We photographers are constantly moving, not just to various locations but different countries in different climates and conditions. When we travel so much it’s much better to become familiar with a particular camera system and the focal lengths. For example I am now able to pick out with my minds eye a composition and know about what focal length I need. This comes after years of working with certain lenses and formats. The one lens with a useful variety of focal lengths I really enjoy is the 70-200 range. I always want it in my bag at all times. This means I need to carry this lens everywhere I go. And for that reason I don’t want it to be heavy. My choice for this focal length is the f/4 version rather than the f/2.8 which weighs in at 30 to 40% more. I do not utilize the shallow depth of field nor faster focusing potential in low light so the slightly slower ( 1 full stop ) aperture works just fine. The sharpness is no longer an issue as I have found the Canon, Nikon and Sony f/4 versions are all extremely sharp and just as sharp as the f/2.8 versions.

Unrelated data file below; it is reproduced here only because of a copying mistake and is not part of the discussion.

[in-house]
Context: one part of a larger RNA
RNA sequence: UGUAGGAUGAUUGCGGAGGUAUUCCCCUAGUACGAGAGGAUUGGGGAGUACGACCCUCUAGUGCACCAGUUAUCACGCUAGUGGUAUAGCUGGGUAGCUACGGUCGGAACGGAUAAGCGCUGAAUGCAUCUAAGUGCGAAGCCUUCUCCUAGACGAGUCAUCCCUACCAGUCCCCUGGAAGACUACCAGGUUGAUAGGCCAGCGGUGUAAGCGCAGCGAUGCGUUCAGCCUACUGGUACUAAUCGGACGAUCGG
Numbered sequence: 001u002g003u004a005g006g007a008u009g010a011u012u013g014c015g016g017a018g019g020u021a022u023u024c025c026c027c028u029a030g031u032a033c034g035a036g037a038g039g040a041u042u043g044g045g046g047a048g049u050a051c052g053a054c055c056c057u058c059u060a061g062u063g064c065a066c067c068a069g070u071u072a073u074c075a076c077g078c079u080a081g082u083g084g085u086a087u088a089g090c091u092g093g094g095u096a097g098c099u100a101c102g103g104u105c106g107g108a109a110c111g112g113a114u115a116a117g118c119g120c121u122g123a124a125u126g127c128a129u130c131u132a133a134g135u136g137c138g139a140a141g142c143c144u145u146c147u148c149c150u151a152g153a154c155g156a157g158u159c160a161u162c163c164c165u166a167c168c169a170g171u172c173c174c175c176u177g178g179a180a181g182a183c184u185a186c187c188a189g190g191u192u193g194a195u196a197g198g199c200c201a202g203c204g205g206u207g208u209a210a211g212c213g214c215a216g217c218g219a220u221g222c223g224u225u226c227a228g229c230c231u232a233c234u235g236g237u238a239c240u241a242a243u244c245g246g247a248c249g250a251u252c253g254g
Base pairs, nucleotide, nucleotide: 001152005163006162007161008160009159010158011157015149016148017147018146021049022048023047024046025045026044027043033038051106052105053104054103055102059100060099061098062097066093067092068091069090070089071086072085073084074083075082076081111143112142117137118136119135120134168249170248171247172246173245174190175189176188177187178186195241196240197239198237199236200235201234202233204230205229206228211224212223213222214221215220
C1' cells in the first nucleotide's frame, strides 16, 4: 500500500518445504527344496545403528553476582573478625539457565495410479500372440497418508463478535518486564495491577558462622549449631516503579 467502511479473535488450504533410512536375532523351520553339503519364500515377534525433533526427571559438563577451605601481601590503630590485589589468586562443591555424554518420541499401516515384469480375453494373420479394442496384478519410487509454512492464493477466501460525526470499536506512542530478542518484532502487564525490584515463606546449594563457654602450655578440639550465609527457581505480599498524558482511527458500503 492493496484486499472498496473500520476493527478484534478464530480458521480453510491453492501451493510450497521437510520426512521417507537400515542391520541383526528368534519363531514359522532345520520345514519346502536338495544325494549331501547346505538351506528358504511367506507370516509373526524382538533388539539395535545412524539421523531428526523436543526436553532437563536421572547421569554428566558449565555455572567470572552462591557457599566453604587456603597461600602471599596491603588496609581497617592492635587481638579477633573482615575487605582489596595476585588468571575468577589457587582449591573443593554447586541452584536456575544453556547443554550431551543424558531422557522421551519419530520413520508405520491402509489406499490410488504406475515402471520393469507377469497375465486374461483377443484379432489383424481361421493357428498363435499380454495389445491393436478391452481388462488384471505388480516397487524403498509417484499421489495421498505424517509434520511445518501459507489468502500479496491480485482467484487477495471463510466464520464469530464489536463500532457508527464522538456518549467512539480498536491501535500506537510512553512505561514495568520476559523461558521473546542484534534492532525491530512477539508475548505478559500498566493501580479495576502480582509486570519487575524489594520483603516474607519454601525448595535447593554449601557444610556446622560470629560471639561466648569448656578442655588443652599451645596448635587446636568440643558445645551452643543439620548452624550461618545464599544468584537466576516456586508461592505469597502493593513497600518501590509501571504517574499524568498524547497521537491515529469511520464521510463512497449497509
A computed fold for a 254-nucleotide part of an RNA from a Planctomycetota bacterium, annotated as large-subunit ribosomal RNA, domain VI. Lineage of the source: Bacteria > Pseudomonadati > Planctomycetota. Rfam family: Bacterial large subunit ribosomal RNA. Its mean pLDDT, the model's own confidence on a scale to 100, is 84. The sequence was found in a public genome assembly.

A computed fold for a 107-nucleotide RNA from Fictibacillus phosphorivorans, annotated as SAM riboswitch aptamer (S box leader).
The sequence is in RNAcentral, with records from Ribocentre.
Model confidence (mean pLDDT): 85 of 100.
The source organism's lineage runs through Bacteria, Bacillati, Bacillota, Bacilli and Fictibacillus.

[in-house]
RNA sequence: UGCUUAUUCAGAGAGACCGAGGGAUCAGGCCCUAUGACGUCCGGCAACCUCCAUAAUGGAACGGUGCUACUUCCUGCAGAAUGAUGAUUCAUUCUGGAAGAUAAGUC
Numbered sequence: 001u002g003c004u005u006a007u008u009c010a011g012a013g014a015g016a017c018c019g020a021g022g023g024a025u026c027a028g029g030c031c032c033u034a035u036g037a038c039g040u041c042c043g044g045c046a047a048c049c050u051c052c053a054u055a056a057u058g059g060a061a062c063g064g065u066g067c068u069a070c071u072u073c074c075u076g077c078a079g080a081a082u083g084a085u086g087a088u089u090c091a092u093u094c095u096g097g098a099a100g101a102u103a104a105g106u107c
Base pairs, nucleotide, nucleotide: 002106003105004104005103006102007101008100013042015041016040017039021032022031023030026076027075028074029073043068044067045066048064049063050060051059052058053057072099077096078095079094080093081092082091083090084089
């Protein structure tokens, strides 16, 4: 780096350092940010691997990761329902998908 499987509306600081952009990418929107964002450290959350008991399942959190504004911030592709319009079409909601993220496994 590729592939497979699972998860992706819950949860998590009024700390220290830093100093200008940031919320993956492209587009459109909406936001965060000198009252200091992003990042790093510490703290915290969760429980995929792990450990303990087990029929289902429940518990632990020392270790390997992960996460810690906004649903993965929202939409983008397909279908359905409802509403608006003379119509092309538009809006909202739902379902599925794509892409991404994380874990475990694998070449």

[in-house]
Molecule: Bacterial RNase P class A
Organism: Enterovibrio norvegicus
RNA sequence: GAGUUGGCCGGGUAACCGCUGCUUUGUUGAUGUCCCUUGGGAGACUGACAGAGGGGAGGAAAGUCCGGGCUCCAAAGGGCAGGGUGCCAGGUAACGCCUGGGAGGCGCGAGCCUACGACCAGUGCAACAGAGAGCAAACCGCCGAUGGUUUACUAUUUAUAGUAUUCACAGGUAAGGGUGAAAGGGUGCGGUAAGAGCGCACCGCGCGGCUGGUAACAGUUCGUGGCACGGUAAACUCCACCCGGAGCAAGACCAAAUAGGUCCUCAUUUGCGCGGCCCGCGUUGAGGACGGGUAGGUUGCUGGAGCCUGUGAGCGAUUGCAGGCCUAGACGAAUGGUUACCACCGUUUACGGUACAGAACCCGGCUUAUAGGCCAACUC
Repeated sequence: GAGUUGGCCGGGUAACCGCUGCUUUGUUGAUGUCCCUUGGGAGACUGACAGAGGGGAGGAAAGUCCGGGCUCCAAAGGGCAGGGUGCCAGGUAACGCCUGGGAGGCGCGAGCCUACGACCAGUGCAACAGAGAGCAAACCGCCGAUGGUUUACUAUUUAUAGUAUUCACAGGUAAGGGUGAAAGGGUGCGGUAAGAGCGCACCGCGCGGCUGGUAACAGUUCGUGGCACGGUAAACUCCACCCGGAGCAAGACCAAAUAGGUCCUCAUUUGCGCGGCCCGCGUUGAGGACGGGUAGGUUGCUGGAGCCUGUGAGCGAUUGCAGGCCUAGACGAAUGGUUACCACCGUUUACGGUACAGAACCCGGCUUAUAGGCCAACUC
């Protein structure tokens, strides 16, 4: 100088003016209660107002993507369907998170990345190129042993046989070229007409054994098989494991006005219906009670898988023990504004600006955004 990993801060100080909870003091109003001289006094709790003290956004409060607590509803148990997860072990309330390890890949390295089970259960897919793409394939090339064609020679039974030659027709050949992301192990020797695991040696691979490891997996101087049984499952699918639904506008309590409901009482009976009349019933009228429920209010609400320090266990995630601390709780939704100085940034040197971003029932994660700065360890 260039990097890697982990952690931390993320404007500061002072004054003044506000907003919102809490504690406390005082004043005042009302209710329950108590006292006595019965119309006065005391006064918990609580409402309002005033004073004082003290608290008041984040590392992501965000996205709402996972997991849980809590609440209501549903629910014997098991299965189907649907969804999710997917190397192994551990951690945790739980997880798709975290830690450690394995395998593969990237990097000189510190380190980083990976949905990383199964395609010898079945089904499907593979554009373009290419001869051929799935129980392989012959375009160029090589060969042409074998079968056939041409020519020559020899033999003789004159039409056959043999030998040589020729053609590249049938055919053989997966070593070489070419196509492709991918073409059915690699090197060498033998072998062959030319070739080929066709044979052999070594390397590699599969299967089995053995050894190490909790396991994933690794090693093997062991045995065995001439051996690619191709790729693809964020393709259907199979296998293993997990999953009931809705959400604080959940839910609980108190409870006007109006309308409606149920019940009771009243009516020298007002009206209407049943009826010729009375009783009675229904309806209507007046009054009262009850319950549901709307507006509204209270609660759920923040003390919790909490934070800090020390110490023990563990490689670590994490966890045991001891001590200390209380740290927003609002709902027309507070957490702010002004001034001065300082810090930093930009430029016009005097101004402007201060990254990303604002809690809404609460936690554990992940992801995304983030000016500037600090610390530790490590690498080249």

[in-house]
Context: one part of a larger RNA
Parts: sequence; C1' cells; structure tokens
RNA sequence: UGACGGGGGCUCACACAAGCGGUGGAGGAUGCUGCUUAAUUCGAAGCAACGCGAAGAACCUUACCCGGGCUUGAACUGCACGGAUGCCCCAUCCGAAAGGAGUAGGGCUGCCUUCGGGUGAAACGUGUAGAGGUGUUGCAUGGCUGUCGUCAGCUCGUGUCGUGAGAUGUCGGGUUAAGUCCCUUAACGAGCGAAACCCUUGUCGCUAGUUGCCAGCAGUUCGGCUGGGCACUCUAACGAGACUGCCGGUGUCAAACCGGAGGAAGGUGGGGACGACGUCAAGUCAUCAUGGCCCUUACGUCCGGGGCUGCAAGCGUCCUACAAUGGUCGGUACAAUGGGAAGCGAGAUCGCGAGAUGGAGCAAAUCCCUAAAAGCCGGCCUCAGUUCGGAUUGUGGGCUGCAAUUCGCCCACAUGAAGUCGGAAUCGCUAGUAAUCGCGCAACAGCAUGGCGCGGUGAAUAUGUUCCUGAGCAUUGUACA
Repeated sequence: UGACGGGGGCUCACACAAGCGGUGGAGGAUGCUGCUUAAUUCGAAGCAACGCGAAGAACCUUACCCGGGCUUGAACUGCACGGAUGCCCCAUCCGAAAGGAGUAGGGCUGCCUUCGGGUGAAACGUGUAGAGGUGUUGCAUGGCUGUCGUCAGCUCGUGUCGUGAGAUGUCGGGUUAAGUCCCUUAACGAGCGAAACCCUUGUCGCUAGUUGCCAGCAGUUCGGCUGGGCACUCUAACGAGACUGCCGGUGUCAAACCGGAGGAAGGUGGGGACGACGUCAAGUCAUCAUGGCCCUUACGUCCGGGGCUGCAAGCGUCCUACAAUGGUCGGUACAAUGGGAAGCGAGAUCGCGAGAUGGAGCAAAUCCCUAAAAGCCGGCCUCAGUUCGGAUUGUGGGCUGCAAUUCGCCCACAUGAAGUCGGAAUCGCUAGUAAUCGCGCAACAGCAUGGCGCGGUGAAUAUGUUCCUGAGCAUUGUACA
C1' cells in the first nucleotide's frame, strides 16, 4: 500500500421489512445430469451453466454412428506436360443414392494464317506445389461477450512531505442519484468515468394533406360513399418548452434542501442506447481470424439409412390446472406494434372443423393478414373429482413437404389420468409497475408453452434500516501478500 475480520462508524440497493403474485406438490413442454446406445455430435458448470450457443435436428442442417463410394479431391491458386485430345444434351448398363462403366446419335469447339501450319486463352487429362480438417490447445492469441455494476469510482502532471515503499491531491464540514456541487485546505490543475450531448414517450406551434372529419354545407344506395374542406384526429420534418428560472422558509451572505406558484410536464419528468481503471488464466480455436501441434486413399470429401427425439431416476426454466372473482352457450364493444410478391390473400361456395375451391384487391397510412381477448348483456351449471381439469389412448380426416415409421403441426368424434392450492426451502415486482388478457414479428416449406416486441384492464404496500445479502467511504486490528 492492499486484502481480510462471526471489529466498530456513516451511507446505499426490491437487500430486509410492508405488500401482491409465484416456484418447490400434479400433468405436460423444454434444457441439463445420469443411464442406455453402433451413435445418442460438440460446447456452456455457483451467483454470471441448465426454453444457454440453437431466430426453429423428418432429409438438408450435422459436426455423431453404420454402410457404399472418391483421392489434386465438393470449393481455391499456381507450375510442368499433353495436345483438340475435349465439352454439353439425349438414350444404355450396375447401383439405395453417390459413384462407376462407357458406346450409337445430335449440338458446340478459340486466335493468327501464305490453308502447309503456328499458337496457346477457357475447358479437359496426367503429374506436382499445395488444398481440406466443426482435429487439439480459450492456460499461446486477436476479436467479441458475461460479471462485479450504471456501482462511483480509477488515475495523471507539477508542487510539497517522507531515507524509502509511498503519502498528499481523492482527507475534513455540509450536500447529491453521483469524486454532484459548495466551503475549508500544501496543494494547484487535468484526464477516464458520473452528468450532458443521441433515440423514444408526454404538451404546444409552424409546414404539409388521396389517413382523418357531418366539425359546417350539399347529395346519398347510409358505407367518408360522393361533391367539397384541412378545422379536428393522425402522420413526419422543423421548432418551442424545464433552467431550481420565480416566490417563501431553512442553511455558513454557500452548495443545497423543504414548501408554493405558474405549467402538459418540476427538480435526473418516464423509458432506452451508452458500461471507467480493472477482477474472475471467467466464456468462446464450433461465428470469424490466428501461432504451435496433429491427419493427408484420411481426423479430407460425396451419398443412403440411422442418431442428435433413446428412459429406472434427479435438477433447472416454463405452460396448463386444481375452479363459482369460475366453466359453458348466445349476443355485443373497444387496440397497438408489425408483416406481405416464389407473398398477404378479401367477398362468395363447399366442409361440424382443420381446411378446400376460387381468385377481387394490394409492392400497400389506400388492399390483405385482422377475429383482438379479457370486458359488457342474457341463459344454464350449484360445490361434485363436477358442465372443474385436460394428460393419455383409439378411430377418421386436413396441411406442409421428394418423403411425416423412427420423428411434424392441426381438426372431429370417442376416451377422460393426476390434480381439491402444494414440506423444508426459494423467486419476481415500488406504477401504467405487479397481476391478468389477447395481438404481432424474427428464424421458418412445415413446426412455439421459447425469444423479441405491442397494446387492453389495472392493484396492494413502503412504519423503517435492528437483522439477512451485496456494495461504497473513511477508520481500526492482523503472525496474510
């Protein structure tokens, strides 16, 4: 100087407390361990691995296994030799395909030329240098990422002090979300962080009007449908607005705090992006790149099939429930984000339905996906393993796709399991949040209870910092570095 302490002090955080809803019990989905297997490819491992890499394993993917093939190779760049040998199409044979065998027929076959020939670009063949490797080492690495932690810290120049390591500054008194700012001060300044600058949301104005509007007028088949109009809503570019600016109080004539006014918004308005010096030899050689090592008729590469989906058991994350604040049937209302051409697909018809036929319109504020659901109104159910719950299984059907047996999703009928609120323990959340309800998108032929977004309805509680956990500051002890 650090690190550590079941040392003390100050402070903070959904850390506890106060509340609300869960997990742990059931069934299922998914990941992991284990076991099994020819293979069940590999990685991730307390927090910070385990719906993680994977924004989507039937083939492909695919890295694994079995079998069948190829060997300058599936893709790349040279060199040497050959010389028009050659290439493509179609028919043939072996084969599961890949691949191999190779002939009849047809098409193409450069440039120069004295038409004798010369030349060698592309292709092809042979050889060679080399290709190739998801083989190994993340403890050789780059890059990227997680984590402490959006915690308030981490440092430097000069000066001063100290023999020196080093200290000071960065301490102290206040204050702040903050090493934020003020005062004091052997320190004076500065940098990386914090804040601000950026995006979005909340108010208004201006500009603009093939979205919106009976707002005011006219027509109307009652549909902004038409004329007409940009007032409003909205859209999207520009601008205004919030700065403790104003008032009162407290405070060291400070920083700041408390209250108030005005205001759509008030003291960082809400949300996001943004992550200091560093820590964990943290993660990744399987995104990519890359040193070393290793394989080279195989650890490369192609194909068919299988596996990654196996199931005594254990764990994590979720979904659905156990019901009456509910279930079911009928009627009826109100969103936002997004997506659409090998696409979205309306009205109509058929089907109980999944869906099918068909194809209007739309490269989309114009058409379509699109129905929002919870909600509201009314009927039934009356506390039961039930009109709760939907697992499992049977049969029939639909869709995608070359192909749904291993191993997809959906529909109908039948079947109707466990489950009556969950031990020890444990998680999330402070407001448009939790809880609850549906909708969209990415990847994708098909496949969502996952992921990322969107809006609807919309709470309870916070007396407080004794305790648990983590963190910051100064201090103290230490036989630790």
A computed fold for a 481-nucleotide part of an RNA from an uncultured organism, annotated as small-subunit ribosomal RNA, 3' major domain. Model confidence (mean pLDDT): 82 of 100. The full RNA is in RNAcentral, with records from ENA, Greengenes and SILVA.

Here’s a great way to use these lenses in the landscape. Find a distant view in the right light and zoom in to obtain more compression in the scene. This creates 3 or more paned shots that you can merge together in Lightroom or Photoshop. This gives you the amazing focal length at whatever field of view you choose.
The majority of the time I’m composing subjects or elements of a subject that falls into the same plane of focus, infinity. This allows me to utilize the best part of the f/4 characteristics. I’m not looking for shallow depth of field nor bokeh when using the lens in this way, but rather using shape color and atmospheric haze to create the interest.
Another great use of the 70-200 f/4 is to do a stitched panorama. After you’ve shot with your wide angle lens, think about a high-res panorama. Without foreground elements you can easily shoot without any special gear. Just get the base of your tripod (the part under your ballhead) as level as you can. Mount the 70-200 and zoom in and compose. Orient the camera in portrait orientation, to get more resolution top to bottom. Expose manually for the brightest part of the scene, and leave the exposure alone. Go ahead and autofocus once, and then switch to manual focus so the focus doesn’t change when you move the camera and lens. Shoot a single row, left to right, overlapping each shot by 30-50%. A bonus is to do a double-row! point your camera up a bit for the first row, and then down a bit for the second, overlapping each image top and bottom by 30-50%. Putting them together in Lightroom is super easy, and something we teach and demonstrate on our workshops! Here’s an example from the Dolomites in Italy, it’s approximately 700 megapixels, 20 Sony a7rII shots in two rows.
Enjoy (70-200 f/4) photography!
– Marc & Andy